The Good, the Bad and the Ugly: Crazy Reality TV Stars
John Kubicek
John Kubicek
Senior Writer, BuddyTV
Welcome to The GBU, a weekly column coming every Monday where I look at the Good, the Bad and the Ugly on TV.

Reality TV has always been a home for some very odd people, but now more than ever it seems like absolute crazy people are filling the airwaves, and I'm not just talking about Charlie Sheen. Reality shows are all featuring crazy stars, and those certifiably insane people are the ones everyone's talking about.

Here's the Good, the Bad and the Ugly of crazy reality TV stars.

The Good: Gary Busey on The Celebrity Apprentice

When I first heard that Busey was going to be on The Celebrity Apprentice, my expectations for craziness were high, and in the premiere, he didn't disappoint. Dressed in a ratty suit, he stood in the streets of New York as the Pepperoni Profit and yelled a bunch of nonsense at the top of his lungs. If there weren't cameras on him, he'd have been indistinguishable from a homeless crazy person. Yet somehow everyone on his team thought he was a huge asset. If that's the kind of crazy he's bringing to the boardroom, I hope he makes it very far.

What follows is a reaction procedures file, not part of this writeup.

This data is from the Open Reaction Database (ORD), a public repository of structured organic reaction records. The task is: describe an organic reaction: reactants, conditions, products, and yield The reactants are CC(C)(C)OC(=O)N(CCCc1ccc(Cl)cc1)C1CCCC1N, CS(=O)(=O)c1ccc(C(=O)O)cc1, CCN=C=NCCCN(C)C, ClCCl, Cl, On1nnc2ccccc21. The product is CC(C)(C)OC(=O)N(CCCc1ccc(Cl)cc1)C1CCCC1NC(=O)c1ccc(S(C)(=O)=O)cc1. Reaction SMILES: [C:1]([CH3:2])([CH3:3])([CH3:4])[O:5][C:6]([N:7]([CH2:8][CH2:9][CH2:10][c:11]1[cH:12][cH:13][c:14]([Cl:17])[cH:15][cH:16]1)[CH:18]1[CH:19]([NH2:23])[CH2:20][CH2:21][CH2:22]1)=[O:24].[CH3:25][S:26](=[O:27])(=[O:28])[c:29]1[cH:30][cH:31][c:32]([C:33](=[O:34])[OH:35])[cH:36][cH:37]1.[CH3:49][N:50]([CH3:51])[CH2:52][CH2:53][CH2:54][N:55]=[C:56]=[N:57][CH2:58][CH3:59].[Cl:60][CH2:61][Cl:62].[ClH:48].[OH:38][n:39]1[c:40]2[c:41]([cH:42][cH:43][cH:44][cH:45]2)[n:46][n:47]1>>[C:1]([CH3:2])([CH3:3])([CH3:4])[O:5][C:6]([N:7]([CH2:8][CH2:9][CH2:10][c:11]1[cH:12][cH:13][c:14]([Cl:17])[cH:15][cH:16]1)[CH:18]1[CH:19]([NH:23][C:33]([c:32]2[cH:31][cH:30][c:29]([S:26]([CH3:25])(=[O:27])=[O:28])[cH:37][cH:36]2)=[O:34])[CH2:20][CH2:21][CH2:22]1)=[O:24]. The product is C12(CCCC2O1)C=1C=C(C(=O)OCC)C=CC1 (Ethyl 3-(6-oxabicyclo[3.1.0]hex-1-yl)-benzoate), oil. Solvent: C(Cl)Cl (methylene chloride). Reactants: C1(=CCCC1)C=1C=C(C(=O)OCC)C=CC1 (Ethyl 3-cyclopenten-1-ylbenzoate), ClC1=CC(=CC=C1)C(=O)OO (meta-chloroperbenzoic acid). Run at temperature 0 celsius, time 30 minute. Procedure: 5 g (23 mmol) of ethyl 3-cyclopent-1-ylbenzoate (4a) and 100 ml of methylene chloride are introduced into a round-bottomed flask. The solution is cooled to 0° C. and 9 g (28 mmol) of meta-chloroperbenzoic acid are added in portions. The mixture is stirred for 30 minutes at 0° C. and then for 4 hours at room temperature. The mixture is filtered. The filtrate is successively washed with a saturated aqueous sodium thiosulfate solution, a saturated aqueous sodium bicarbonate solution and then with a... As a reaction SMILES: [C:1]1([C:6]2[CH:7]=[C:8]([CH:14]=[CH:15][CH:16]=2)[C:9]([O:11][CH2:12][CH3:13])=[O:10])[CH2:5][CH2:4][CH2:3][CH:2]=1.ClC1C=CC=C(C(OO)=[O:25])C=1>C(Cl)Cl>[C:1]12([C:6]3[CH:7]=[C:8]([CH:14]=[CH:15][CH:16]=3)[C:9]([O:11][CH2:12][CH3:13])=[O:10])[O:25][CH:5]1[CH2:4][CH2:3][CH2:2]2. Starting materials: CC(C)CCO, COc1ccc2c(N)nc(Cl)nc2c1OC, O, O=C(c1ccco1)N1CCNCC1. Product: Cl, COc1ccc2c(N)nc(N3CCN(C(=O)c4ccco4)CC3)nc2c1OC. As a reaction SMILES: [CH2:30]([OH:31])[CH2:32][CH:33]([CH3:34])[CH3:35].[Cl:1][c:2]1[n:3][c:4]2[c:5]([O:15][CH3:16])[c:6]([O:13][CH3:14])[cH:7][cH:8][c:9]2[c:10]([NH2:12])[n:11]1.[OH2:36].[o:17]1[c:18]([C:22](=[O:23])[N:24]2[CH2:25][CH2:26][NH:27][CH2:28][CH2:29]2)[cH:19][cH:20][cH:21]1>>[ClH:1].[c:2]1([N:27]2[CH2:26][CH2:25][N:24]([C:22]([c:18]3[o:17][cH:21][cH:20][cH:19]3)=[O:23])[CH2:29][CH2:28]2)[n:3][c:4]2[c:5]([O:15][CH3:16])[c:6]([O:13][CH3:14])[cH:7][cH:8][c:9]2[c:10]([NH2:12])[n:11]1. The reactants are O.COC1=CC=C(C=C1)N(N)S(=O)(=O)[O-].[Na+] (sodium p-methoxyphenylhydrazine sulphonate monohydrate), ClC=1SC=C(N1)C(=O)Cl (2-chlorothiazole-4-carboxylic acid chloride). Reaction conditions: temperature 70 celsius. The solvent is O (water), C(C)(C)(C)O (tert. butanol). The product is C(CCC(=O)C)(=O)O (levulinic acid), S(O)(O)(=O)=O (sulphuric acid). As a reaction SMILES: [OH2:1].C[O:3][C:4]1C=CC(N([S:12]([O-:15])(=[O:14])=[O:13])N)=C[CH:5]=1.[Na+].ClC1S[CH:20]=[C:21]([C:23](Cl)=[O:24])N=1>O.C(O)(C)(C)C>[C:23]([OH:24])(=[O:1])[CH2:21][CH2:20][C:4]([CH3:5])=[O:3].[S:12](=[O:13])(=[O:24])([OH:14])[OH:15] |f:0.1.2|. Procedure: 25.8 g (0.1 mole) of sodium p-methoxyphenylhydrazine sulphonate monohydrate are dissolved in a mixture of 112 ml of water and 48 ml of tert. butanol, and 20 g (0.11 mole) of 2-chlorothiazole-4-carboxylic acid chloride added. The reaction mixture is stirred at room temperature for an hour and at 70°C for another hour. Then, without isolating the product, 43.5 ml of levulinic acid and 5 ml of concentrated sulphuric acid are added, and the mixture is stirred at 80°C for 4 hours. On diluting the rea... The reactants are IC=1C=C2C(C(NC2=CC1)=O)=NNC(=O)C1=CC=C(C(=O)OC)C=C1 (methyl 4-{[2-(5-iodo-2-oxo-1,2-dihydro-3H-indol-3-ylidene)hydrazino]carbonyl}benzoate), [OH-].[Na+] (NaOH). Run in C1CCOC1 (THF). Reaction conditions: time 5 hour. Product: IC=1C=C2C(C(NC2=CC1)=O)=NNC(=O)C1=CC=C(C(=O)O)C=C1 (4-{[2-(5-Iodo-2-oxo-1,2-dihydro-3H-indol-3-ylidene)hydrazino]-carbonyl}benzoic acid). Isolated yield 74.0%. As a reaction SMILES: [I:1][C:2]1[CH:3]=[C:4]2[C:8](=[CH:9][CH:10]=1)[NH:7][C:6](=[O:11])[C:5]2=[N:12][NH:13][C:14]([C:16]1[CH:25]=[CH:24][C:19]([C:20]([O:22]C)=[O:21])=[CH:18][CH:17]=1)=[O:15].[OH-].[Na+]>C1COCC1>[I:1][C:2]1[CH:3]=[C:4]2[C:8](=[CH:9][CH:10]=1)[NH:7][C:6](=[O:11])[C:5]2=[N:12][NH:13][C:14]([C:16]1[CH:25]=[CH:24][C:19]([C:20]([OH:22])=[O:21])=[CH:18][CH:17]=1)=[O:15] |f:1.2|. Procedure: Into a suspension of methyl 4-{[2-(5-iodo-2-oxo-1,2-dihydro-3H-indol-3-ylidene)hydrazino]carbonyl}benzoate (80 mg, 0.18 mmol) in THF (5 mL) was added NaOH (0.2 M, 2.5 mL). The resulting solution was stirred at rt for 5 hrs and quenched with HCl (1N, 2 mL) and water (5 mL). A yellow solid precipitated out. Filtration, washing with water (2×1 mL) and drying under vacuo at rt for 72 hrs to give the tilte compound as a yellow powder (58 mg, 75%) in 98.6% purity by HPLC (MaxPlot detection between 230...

The Bad: Phillip on Survivor: Redemption Island

Everyone knew Phillip, who loves talking about how he was a special agent, was crazy. From the first episode, he displayed insane tendencies like talking about himself in the third person and running around in saggy fuchsia briefs. Yet the tribe chose not to get rid of him, and three episodes in, he's still around and apparently Boston Rob wants to keep him around even longer. Survivor has had its fair share of crazies (I still remember and love season 1's Greg and his coconut phone), but Phillip's brand of instability isn't entertaining, it's just annoying.

The Ugly: Steven Tyler on American Idol

I haven't liked Steven Tyler as a judge on American Idol from day one. He seems way too eager to make everything about him, singing along with the contestants during the auditions and coining promo-ready phrases like his now infamous "f*** a duck." The wild man seemed to be trying too hard to be wild, but after one week of actually judging the performances, he's even worse when he's not crazy. His comments ranged from "That was really beautiful" to "I really liked that." He provided no constructive criticism and even his praise was bland and generic. If he wants to be a real judge, he needs to learn how to point out when the singers are bad and find new and helpful ways to praise the good ones.

(Images courtesy of CBS, FOX and NBC)